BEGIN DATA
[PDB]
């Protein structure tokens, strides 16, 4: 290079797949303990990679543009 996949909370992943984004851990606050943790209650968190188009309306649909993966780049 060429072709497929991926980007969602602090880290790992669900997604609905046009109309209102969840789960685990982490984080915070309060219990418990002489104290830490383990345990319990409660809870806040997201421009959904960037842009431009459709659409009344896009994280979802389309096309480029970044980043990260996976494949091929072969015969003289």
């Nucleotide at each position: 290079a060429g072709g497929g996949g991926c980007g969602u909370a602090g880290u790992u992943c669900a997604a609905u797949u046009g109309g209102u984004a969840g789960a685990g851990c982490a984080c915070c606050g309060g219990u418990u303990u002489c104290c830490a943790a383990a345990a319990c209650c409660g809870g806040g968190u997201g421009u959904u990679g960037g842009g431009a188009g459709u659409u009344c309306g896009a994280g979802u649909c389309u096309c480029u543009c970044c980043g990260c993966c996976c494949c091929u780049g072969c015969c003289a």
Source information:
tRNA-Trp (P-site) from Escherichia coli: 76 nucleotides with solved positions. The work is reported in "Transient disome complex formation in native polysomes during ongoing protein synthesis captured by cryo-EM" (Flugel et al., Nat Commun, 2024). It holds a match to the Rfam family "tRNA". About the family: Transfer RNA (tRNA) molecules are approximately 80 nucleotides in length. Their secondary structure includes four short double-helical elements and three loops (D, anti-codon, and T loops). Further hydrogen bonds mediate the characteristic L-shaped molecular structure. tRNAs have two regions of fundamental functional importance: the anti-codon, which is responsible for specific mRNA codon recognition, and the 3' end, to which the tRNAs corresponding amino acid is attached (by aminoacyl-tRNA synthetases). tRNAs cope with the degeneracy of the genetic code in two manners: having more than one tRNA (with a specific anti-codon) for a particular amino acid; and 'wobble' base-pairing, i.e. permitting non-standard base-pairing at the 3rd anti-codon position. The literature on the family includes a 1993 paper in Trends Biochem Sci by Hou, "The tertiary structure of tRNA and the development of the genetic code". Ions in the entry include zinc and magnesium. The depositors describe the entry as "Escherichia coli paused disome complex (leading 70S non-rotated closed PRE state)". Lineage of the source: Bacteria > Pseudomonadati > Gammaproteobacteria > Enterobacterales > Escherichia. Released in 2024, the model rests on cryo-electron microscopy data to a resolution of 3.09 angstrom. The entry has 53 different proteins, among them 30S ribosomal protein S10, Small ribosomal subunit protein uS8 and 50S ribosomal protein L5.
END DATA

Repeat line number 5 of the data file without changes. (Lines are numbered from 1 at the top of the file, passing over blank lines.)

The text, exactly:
tRNA-Trp (P-site) from Escherichia coli: 76 nucleotides with solved positions. The work is reported in "Transient disome complex formation in native polysomes during ongoing protein synthesis captured by cryo-EM" (Flugel et al., Nat Commun, 2024). It holds a match to the Rfam family "tRNA". About the family: Transfer RNA (tRNA) molecules are approximately 80 nucleotides in length. Their secondary structure includes four short double-helical elements and three loops (D, anti-codon, and T loops). Further hydrogen bonds mediate the characteristic L-shaped molecular structure. tRNAs have two regions of fundamental functional importance: the anti-codon, which is responsible for specific mRNA codon recognition, and the 3' end, to which the tRNAs corresponding amino acid is attached (by aminoacyl-tRNA synthetases). tRNAs cope with the degeneracy of the genetic code in two manners: having more than one tRNA (with a specific anti-codon) for a particular amino acid; and 'wobble' base-pairing, i.e. permitting non-standard base-pairing at the 3rd anti-codon position. The literature on the family includes a 1993 paper in Trends Biochem Sci by Hou, "The tertiary structure of tRNA and the development of the genetic code". Ions in the entry include zinc and magnesium. The depositors describe the entry as "Escherichia coli paused disome complex (leading 70S non-rotated closed PRE state)". Lineage of the source: Bacteria > Pseudomonadati > Gammaproteobacteria > Enterobacterales > Escherichia. Released in 2024, the model rests on cryo-electron microscopy data to a resolution of 3.09 angstrom. The entry has 53 different proteins, among them 30S ribosomal protein S10, Small ribosomal subunit protein uS8 and 50S ribosomal protein L5.